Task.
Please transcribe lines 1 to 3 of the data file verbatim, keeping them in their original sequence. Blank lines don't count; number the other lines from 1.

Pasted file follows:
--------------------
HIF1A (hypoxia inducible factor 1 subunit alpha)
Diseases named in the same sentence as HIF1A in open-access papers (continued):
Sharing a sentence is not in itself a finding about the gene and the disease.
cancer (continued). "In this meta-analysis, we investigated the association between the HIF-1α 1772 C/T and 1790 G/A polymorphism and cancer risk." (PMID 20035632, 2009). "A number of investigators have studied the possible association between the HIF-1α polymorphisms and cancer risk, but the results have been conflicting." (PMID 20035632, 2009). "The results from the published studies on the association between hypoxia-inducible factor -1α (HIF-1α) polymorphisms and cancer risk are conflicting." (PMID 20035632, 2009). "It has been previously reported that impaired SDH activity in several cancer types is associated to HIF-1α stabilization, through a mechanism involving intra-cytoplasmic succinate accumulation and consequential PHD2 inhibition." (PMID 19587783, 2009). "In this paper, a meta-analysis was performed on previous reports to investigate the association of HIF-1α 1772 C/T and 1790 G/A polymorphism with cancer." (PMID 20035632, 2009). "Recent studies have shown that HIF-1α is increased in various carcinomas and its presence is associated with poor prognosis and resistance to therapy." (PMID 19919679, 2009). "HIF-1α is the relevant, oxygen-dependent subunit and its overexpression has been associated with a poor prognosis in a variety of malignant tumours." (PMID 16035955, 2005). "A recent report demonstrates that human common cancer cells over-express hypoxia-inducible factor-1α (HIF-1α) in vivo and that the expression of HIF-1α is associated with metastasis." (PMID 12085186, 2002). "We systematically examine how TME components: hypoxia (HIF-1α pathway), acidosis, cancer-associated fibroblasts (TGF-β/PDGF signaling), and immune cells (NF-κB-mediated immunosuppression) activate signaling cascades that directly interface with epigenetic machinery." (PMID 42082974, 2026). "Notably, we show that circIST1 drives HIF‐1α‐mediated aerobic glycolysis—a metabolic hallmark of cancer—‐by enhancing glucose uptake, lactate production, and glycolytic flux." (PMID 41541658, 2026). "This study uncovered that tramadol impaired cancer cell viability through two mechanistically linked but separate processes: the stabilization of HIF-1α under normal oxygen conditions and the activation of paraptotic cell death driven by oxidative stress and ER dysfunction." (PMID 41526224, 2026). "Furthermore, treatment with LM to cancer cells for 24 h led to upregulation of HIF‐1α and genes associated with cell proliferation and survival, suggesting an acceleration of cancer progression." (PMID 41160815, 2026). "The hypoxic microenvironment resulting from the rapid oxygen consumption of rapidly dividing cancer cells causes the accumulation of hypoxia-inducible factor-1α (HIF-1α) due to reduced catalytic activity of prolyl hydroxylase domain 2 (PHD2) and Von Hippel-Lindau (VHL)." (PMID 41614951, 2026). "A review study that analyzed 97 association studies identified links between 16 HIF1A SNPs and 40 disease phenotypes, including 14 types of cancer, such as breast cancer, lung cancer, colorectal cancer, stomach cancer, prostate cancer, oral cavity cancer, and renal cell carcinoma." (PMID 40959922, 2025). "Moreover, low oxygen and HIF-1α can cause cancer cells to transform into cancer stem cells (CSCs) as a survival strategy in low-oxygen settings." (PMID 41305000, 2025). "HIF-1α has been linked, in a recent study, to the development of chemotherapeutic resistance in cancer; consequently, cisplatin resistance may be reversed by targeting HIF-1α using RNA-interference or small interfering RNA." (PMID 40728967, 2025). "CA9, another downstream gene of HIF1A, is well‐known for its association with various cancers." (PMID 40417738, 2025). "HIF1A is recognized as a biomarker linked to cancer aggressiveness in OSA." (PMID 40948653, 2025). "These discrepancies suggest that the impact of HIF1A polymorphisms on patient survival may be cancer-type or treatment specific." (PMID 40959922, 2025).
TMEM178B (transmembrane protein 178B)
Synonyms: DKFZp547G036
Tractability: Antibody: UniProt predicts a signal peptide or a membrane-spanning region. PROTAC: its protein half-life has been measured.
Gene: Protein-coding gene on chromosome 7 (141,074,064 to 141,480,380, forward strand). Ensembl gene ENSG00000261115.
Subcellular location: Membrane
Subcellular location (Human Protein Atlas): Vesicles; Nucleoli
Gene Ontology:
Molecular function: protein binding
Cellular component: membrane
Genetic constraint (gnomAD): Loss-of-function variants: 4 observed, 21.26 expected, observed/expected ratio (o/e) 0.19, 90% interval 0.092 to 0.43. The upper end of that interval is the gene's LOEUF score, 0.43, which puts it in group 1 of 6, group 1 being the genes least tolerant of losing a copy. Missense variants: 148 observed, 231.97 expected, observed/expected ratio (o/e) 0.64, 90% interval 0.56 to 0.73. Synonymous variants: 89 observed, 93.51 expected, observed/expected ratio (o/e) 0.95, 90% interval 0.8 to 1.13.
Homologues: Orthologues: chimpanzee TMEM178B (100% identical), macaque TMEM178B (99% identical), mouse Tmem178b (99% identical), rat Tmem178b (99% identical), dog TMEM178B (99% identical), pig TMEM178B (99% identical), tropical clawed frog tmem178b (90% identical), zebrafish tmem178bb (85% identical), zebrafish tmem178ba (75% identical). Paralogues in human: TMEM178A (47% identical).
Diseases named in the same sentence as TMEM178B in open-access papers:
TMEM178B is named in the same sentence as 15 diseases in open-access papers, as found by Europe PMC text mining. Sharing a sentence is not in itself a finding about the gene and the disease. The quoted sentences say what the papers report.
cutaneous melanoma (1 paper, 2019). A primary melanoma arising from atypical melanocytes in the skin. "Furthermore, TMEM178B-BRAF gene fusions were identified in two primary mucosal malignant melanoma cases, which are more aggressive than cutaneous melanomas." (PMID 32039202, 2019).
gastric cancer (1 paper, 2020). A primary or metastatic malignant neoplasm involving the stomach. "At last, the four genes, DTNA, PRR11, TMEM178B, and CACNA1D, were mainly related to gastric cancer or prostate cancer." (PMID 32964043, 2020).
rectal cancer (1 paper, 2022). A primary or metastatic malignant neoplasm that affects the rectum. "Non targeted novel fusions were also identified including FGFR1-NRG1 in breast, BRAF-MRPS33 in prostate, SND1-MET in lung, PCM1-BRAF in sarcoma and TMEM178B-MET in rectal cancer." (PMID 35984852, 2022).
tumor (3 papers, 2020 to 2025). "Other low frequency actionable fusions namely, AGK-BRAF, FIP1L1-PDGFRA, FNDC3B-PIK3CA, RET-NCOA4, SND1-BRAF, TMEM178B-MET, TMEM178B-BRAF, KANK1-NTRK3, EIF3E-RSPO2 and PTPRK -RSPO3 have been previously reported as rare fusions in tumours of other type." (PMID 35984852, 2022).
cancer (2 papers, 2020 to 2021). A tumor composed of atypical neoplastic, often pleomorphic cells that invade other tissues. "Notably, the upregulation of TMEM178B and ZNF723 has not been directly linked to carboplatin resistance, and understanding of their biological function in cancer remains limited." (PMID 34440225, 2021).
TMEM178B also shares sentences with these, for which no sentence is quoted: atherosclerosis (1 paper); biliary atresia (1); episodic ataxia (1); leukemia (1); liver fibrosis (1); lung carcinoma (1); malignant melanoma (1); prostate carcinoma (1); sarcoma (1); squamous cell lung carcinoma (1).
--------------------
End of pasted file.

HIF1A (hypoxia inducible factor 1 subunit alpha)
Diseases named in the same sentence as HIF1A in open-access papers (continued):
Sharing a sentence is not in itself a finding about the gene and the disease.